Don't buy it

My crocuses should be up in no time now. I know this not because the days are subtly lengthening and I've noticed an extra bird or two singing in the mornings, but, rather, because all of the stores in town are clearing space for potting soil, vegetable and flower seed, rakes, hoes, gardening gloves, bird baths, and those ubiquitous gazing balls. Clearly, our retailers are the true harbingers of spring, no?

Anyway, over the years I've gotten increasingly adept at distinguishing between the must-have and must-miss gardening accoutrements, so, if you're after a more earth-friendly garden, here are a couple of points to ponder before you lay in this year's supplies. . .

Even though there was a time when I swore by the stuff, those seemingly endless, shrink-wrapped rolls of typically oil-derived weed barrier fabric now top my must-miss list. Yes, the idea of never having to weed again is certainly alluring, but installing a permanent layer over the surface of your soil has long-term consequences. For instance, although many of its manufacturers claim that landscaping fabrics allow loads of water to penetrate to plant roots, I have yet to find a weed barrier fabric that doesn't greatly restrict the flow of moisture -- and much-needed air -- to the root zone. Soil lacking in one or both of those often shows markedly reduced microbial activity. Without adequate numbers of microbes working to make soil nutrients available, the quality of your soil is diminished and your plants' growth can be stunted.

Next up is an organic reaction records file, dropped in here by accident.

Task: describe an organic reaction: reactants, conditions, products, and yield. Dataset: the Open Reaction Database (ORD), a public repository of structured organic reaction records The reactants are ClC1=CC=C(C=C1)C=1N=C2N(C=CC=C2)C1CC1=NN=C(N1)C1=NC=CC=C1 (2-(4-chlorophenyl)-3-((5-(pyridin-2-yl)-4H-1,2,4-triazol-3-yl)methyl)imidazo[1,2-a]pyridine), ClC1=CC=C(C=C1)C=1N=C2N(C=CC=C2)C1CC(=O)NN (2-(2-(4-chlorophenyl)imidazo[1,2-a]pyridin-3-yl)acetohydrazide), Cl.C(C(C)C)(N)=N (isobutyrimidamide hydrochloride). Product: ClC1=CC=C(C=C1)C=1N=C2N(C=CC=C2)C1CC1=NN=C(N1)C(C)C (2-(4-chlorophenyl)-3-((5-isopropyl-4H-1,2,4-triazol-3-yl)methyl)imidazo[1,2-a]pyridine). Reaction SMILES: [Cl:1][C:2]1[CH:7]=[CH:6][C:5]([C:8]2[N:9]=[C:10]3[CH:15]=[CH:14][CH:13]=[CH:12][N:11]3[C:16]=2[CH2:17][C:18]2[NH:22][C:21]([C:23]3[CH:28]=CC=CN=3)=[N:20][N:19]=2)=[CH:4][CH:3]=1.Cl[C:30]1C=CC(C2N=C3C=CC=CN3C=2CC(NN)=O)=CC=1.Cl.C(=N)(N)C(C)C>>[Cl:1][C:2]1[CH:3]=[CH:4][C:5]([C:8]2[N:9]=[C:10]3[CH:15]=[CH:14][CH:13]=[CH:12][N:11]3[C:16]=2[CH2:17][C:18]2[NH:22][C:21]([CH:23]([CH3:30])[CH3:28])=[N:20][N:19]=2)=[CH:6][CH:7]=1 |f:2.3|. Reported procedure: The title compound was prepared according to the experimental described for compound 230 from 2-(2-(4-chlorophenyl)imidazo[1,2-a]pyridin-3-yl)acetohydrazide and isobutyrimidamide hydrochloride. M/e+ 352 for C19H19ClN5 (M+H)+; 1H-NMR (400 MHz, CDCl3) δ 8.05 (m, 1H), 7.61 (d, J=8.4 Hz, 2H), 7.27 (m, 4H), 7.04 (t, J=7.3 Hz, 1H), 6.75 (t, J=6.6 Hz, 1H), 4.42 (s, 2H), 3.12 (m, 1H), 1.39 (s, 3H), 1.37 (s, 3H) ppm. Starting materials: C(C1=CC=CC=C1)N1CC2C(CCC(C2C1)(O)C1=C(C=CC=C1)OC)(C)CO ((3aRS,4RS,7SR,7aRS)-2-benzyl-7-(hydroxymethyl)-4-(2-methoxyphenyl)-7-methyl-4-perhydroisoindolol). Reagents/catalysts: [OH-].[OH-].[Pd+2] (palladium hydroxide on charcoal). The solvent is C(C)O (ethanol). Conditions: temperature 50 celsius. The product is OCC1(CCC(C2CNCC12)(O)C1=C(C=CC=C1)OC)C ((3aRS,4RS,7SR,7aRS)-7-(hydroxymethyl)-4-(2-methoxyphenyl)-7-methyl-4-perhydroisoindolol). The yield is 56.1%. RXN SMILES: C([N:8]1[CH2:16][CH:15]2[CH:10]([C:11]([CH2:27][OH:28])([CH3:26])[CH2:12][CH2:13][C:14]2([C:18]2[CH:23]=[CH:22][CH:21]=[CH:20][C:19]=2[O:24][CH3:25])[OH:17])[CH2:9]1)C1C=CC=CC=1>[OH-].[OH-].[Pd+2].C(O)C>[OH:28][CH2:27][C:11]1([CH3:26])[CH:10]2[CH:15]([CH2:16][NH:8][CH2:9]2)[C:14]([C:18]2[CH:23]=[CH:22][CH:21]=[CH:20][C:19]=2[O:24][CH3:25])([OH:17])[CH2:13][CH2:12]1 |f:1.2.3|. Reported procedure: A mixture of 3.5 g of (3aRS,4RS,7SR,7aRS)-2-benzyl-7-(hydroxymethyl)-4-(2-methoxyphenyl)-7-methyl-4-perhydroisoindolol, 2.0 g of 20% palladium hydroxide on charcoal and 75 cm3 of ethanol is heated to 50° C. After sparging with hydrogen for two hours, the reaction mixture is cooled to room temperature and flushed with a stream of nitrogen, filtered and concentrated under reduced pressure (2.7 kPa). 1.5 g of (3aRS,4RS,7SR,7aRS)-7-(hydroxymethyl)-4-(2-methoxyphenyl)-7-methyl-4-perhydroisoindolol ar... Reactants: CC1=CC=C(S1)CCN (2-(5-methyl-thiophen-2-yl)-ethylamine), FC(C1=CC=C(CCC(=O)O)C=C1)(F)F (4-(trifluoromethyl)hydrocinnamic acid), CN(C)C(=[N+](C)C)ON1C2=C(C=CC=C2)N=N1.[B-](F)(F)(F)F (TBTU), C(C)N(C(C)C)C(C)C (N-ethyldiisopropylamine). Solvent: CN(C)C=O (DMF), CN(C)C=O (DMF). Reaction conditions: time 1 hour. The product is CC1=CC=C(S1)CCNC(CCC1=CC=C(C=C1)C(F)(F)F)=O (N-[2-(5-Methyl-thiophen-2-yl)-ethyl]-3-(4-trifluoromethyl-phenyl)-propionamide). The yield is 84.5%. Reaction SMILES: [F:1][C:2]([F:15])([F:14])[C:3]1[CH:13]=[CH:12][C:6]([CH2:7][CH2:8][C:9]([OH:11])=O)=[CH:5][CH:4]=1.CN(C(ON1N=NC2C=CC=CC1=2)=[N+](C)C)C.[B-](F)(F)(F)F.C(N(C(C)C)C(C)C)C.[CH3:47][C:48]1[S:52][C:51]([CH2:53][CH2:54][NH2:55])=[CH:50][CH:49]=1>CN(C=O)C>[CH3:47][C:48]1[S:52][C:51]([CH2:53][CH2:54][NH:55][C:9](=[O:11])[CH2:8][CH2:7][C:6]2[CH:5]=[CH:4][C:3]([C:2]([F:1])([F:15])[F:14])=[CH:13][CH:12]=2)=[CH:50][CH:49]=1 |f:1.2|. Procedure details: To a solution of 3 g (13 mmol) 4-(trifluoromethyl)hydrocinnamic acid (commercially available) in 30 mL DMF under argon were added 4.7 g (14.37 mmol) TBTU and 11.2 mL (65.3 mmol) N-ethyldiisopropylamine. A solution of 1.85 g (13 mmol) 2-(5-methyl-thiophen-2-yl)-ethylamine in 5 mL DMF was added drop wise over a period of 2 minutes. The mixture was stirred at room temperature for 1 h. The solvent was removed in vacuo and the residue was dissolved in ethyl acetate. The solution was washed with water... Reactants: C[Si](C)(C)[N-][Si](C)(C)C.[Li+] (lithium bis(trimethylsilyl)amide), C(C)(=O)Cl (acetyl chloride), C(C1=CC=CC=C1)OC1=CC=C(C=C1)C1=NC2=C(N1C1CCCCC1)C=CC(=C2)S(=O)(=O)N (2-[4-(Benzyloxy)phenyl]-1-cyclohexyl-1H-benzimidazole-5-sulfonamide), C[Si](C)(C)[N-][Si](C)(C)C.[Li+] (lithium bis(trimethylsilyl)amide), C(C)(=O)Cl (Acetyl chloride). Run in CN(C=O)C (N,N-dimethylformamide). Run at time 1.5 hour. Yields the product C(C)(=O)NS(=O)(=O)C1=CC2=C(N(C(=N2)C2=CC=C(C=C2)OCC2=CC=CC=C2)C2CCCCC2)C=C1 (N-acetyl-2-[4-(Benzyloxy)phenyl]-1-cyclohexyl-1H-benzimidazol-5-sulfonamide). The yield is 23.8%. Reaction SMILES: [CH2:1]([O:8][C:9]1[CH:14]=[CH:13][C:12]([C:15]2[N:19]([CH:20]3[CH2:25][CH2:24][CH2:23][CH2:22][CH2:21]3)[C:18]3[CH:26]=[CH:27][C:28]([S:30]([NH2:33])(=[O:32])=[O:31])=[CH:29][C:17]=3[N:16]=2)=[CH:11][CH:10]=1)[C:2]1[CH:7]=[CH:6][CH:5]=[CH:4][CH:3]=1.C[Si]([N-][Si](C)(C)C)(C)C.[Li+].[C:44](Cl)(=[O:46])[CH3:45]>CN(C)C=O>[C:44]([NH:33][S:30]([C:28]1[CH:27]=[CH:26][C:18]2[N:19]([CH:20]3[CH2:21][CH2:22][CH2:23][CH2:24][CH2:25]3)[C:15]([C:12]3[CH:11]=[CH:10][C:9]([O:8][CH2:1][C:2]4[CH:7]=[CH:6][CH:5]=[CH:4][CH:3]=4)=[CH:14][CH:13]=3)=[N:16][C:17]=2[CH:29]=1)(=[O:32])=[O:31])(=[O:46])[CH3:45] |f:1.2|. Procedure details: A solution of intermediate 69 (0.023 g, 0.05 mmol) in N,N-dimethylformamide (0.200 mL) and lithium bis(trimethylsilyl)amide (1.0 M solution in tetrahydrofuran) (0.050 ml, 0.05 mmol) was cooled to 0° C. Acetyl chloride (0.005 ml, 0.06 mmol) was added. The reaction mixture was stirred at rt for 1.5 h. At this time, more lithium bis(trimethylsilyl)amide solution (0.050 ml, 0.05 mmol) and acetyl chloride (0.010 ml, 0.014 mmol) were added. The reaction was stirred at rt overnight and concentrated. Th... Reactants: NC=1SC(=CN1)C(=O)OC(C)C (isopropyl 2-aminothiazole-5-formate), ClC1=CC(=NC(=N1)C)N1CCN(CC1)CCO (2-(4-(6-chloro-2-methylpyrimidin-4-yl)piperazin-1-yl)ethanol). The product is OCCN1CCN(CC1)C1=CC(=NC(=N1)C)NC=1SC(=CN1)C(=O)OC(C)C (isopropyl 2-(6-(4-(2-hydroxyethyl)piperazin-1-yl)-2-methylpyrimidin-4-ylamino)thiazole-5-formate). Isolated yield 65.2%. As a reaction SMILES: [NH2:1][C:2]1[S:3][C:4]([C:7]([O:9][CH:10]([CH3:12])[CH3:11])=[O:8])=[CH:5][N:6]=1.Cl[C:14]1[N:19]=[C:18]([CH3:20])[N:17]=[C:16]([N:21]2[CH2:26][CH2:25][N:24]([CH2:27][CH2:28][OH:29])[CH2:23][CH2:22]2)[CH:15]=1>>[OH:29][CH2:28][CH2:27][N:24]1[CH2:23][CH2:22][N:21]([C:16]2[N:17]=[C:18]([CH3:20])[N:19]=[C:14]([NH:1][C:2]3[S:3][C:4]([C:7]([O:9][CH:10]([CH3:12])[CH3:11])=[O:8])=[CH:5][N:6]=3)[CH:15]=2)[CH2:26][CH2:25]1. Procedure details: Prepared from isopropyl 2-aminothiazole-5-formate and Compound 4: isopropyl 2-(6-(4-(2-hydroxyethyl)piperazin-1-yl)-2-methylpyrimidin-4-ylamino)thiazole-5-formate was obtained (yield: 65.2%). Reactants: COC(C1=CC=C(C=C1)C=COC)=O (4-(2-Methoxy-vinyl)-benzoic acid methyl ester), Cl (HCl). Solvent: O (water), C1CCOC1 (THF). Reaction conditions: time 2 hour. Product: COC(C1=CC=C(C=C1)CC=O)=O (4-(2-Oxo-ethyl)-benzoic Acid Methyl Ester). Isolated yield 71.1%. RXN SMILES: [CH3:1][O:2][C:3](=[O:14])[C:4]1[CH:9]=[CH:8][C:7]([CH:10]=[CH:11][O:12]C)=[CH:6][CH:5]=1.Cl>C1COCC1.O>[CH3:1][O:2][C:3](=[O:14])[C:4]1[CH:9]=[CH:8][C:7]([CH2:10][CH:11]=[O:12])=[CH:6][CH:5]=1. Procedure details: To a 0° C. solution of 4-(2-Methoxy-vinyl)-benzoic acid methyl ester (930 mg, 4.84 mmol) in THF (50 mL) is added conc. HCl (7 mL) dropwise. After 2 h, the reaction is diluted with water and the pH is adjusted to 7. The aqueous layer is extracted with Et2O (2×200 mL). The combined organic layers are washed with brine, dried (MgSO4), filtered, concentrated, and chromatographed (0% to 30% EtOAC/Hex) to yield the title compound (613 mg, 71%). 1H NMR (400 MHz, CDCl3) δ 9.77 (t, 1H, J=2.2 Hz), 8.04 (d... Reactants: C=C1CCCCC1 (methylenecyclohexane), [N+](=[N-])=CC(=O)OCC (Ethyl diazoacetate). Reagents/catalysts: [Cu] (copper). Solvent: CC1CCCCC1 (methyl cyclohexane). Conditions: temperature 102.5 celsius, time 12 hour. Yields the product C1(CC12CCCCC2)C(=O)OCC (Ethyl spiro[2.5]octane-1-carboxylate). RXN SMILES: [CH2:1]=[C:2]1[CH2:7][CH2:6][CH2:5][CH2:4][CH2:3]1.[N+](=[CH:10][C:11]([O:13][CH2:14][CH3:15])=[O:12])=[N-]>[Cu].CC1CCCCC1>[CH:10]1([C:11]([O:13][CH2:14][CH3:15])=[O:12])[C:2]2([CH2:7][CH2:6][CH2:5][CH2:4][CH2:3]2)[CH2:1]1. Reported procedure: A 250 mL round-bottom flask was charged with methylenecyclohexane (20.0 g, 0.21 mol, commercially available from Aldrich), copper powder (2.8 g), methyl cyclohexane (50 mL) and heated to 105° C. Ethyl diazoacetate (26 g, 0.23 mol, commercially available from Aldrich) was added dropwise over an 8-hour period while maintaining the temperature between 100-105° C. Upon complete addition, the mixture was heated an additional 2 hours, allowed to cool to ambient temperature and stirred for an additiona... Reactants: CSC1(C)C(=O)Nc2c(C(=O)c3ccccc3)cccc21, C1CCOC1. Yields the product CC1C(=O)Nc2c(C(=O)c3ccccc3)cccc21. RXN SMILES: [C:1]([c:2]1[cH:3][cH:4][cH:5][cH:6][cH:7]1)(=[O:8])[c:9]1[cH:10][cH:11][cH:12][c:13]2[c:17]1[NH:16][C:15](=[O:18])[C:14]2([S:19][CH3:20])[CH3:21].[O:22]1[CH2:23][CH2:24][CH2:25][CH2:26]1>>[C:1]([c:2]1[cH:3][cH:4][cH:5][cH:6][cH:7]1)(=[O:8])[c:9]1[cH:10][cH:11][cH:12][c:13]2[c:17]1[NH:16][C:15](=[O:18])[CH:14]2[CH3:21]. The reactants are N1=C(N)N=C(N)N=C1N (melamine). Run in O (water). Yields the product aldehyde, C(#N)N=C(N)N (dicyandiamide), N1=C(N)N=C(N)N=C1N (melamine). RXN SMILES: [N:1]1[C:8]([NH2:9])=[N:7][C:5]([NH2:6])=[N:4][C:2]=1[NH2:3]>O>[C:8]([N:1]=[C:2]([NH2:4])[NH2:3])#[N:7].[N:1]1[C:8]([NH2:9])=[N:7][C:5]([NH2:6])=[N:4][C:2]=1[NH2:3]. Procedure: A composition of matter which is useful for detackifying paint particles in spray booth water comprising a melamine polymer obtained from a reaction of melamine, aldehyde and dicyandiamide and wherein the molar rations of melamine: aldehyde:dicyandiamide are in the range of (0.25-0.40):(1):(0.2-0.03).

A better -- and much cheaper -- alternative? Newsprint. Simply spread thick newspaper sections over garden paths and between plants in your flower and vegetable beds and then top with a good organic mulch such as fresh compost or worm castings. Unlike those rolls of weed barrier fabric, the newspaper sections will allow your soil to "breathe," and they'll eventually break down. (By the way, newsprint's also the way to go for potting up your seedlings, because most plastic pots are likely to end up in the landfill, and those peat pot alternatives have their own pitfalls.)